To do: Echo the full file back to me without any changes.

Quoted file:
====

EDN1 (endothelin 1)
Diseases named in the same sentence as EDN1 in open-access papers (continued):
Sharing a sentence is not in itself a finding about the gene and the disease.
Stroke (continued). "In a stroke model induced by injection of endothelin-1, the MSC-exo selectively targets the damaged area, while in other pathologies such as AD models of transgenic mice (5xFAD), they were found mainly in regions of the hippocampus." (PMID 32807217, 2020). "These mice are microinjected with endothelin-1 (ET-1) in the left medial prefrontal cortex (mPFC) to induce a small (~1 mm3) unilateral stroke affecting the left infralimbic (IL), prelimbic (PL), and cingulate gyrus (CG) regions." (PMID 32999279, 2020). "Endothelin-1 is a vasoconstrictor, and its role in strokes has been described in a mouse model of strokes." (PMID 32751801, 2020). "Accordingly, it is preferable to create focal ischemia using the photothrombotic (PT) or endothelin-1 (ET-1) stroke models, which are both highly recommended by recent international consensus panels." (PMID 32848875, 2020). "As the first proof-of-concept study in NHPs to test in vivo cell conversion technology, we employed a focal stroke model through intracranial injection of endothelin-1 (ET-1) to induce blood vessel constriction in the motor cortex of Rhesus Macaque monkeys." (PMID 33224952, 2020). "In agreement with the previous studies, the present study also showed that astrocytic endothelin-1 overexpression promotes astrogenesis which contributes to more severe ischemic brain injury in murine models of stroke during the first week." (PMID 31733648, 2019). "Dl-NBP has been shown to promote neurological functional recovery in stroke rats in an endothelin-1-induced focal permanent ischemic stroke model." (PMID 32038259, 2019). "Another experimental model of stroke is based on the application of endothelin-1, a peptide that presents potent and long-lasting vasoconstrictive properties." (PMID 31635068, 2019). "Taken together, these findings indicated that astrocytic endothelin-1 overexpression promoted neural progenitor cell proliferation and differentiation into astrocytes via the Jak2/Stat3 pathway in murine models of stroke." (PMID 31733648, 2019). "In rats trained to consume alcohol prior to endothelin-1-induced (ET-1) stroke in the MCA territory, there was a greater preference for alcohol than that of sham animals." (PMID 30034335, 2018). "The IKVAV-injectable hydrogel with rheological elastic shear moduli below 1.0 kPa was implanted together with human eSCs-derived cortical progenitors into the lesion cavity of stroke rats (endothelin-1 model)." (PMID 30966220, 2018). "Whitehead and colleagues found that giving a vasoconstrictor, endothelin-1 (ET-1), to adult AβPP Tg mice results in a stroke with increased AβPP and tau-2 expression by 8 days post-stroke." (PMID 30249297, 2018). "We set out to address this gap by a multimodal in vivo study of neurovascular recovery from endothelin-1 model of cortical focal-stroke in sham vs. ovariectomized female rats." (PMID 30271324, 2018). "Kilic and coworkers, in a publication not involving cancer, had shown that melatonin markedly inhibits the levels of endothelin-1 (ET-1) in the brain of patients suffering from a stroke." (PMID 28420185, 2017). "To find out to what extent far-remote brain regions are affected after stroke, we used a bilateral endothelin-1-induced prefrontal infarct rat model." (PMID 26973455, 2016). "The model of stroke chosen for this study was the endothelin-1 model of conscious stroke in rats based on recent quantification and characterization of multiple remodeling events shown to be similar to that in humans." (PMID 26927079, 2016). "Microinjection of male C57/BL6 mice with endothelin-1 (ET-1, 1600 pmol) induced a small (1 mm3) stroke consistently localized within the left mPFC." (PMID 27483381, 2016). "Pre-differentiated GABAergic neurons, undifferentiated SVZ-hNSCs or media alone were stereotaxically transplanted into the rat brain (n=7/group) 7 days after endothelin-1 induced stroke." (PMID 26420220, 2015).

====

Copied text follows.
EDN1 (endothelin 1)
Diseases named in the same sentence as EDN1 in open-access papers (continued):
Sharing a sentence is not in itself a finding about the gene and the disease.
Stroke (continued). "In a stroke model induced by injection of endothelin-1, the MSC-exo selectively targets the damaged area, while in other pathologies such as AD models of transgenic mice (5xFAD), they were found mainly in regions of the hippocampus." (PMID 32807217, 2020). "These mice are microinjected with endothelin-1 (ET-1) in the left medial prefrontal cortex (mPFC) to induce a small (~1 mm3) unilateral stroke affecting the left infralimbic (IL), prelimbic (PL), and cingulate gyrus (CG) regions." (PMID 32999279, 2020). "Endothelin-1 is a vasoconstrictor, and its role in strokes has been described in a mouse model of strokes." (PMID 32751801, 2020). "Accordingly, it is preferable to create focal ischemia using the photothrombotic (PT) or endothelin-1 (ET-1) stroke models, which are both highly recommended by recent international consensus panels." (PMID 32848875, 2020). "As the first proof-of-concept study in NHPs to test in vivo cell conversion technology, we employed a focal stroke model through intracranial injection of endothelin-1 (ET-1) to induce blood vessel constriction in the motor cortex of Rhesus Macaque monkeys." (PMID 33224952, 2020). "In agreement with the previous studies, the present study also showed that astrocytic endothelin-1 overexpression promotes astrogenesis which contributes to more severe ischemic brain injury in murine models of stroke during the first week." (PMID 31733648, 2019). "Dl-NBP has been shown to promote neurological functional recovery in stroke rats in an endothelin-1-induced focal permanent ischemic stroke model." (PMID 32038259, 2019). "Another experimental model of stroke is based on the application of endothelin-1, a peptide that presents potent and long-lasting vasoconstrictive properties." (PMID 31635068, 2019). "Taken together, these findings indicated that astrocytic endothelin-1 overexpression promoted neural progenitor cell proliferation and differentiation into astrocytes via the Jak2/Stat3 pathway in murine models of stroke." (PMID 31733648, 2019). "In rats trained to consume alcohol prior to endothelin-1-induced (ET-1) stroke in the MCA territory, there was a greater preference for alcohol than that of sham animals." (PMID 30034335, 2018). "The IKVAV-injectable hydrogel with rheological elastic shear moduli below 1.0 kPa was implanted together with human eSCs-derived cortical progenitors into the lesion cavity of stroke rats (endothelin-1 model)." (PMID 30966220, 2018). "Whitehead and colleagues found that giving a vasoconstrictor, endothelin-1 (ET-1), to adult AβPP Tg mice results in a stroke with increased AβPP and tau-2 expression by 8 days post-stroke." (PMID 30249297, 2018). "We set out to address this gap by a multimodal in vivo study of neurovascular recovery from endothelin-1 model of cortical focal-stroke in sham vs. ovariectomized female rats." (PMID 30271324, 2018). "Kilic and coworkers, in a publication not involving cancer, had shown that melatonin markedly inhibits the levels of endothelin-1 (ET-1) in the brain of patients suffering from a stroke." (PMID 28420185, 2017). "To find out to what extent far-remote brain regions are affected after stroke, we used a bilateral endothelin-1-induced prefrontal infarct rat model." (PMID 26973455, 2016). "The model of stroke chosen for this study was the endothelin-1 model of conscious stroke in rats based on recent quantification and characterization of multiple remodeling events shown to be similar to that in humans." (PMID 26927079, 2016). "Microinjection of male C57/BL6 mice with endothelin-1 (ET-1, 1600 pmol) induced a small (1 mm3) stroke consistently localized within the left mPFC." (PMID 27483381, 2016). "Pre-differentiated GABAergic neurons, undifferentiated SVZ-hNSCs or media alone were stereotaxically transplanted into the rat brain (n=7/group) 7 days after endothelin-1 induced stroke." (PMID 26420220, 2015).